The US National Institute for Standards and Technology is updating its
Digital Authentication Guideline
Responding to recent cases where SMS-based two-factor authentication
systems were hijacked to rack up charges on premium-rate phone numbers,
it is now saying that sending a text message is no longer good enough.
At least the service sending the messages needs to be sure they are
going to a real mobile phone.
Interestingly, it is posting review documents on GitHub, as an addition
to the usual publication channels.
I'm the holder of the WLUG library but as you're aware I haven't brought
it along the meeting much.
Would anyone care to be the caretaker of it for a while? I can bring it
along to next Monday's meeting.
Fernando Perez, one of the key developers behind Project Jupyter, has
posted a link to a long, detailed report on the workings of Open Source
If you don’t have time to read the whole thing, there is also an
“executive summary” in the form of a series of Twitter postings.
Summary summary: getting companies to fund Open-Source projects, even
ones that they might depend crucially on, is often a matter of luck.
'Canonical announced on Friday that Ubuntu forums have been hacked.
The company adds that data such as IP address, username, and email
address of over two million users have been compromised. BetaNews
Keep in mind, this does not mean that the operating system has
experienced a vulnerability or weakness. The only thing affected are
the online forums that people use to discuss the OS. Still, such a
hack is embarrassing as it happened due to Canonical's failure to
install a patch.
In a blog post, Jane Silber, Chief Executive Officer, Canonical said,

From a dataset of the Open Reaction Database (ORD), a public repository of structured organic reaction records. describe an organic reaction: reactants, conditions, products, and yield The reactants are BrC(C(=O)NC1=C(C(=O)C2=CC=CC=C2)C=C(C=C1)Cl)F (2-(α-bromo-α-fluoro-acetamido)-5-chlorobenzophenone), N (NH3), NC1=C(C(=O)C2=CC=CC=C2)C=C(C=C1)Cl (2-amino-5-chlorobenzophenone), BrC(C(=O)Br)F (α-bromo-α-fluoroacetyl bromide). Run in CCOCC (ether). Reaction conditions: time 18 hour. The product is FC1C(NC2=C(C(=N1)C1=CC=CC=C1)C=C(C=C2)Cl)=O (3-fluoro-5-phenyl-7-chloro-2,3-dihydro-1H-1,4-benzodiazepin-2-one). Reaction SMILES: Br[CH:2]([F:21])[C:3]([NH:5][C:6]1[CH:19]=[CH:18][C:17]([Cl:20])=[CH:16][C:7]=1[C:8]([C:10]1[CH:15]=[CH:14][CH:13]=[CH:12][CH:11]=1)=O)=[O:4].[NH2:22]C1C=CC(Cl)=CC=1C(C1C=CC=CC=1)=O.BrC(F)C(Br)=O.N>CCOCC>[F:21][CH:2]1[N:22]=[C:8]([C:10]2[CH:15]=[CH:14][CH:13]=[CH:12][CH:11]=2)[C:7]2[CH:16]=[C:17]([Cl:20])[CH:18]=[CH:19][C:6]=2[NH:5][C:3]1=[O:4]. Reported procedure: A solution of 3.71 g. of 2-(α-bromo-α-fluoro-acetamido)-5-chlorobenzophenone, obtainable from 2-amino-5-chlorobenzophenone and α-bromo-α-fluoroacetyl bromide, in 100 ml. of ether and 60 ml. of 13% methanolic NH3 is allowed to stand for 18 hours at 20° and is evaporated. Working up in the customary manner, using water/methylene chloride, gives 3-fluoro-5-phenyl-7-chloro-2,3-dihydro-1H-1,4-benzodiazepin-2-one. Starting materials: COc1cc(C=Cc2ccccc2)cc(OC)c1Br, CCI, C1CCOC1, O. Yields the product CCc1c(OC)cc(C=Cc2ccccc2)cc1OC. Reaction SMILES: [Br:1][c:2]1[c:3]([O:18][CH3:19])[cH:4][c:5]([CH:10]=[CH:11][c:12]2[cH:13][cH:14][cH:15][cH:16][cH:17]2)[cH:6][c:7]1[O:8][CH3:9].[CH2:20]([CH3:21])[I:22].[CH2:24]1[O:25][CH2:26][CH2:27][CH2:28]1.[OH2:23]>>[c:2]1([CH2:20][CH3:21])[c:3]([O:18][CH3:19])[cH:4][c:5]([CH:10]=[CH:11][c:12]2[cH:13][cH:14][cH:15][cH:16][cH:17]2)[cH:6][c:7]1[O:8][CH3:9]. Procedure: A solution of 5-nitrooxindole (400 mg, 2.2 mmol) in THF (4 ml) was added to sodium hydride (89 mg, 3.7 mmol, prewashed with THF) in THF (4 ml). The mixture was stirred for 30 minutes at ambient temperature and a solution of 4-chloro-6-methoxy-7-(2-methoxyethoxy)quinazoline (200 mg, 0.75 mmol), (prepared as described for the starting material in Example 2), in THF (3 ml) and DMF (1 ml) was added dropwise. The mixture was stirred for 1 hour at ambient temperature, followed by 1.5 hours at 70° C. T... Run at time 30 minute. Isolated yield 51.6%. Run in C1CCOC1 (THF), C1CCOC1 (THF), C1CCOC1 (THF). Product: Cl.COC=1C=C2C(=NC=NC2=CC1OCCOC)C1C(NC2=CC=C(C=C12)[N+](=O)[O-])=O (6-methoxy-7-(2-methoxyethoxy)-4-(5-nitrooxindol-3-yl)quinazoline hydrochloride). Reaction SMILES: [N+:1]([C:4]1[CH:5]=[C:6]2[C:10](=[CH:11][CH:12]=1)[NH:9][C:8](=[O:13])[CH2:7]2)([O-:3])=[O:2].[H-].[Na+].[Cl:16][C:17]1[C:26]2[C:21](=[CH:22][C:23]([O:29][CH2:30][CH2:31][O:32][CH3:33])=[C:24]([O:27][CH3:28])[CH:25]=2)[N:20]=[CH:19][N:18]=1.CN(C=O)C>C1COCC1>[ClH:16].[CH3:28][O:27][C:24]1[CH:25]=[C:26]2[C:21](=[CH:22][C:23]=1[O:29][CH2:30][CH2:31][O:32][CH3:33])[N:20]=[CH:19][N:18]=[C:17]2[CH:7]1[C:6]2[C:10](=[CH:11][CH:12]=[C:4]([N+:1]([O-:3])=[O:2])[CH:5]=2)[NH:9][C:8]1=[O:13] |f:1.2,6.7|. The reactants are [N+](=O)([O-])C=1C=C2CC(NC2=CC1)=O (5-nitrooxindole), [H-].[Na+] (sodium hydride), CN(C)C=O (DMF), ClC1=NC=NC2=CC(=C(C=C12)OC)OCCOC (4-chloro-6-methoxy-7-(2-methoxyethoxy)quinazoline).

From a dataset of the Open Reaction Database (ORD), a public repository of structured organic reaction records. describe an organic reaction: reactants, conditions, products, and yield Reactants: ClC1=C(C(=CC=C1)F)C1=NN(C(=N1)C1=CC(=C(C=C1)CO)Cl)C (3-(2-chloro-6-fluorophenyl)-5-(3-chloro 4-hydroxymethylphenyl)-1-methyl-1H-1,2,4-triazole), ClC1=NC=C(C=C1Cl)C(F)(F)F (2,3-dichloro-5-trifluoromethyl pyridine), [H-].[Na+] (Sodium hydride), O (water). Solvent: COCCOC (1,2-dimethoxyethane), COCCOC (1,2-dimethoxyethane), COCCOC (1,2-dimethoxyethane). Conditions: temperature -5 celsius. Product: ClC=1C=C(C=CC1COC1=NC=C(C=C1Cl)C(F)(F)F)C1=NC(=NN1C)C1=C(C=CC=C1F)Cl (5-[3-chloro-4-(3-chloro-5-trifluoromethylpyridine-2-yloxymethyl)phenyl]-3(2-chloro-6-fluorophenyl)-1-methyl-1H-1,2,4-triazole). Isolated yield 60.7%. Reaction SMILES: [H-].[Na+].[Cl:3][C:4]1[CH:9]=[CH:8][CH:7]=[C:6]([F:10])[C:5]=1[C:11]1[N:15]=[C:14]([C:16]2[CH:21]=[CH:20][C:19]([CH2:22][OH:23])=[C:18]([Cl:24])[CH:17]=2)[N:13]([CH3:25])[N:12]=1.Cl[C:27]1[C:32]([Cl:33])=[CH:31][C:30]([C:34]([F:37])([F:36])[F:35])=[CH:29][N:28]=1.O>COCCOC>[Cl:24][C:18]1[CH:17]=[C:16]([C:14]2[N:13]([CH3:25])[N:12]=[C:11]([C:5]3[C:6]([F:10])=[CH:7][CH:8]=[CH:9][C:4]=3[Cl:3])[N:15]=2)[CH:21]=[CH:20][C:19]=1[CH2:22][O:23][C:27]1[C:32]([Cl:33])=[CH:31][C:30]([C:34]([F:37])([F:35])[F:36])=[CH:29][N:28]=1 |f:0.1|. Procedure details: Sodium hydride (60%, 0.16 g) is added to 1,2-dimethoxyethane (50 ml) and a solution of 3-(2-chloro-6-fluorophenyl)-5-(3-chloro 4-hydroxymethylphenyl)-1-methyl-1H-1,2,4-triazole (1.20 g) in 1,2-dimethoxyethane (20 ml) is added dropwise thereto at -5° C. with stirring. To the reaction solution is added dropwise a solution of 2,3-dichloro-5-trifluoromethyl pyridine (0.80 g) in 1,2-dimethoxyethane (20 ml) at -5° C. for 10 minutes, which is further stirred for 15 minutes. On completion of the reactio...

"after some initial investigation, we were able to confirm there had
been an exposure of data and shut down the Forums as a precautionary
measure. Deeper investigation revealed that there was a known SQL
injection vulnerability in the Forumrunner add-on in the Forums which
had not yet been patched."'
-- source: https://it.slashdot.org/story/16/07/15/1533236
Dept. of Computer Science
University of Waikato, NZ
+64 (7) 858-5174
from the very end of the article posted:
"It seems the argument came down to licensing rules, because an idea of
moving Nano to Github was incompatible with the GNU license."
Can someone please explain this statement to me? I am completely out of the
loop in understanding this.
You may have heard of the ongoing case where the US FBI is demanding
Microsoft turn over data held on servers in Ireland. The US Government
is claiming that, because the Irish operation is under the control of
Microsoft’s headquarters in the US, that it falls under US jurisdiction
and so the company can be compelled to turn over the data with nothing
more than a warrant issued by a US court.
The appeals court has disagreed
The peculiar thing is, there are already international arrangements
under which the US can ask the Irish Government to request one of their
courts to order the surrender of the data. But they don’t seem to want
to do that.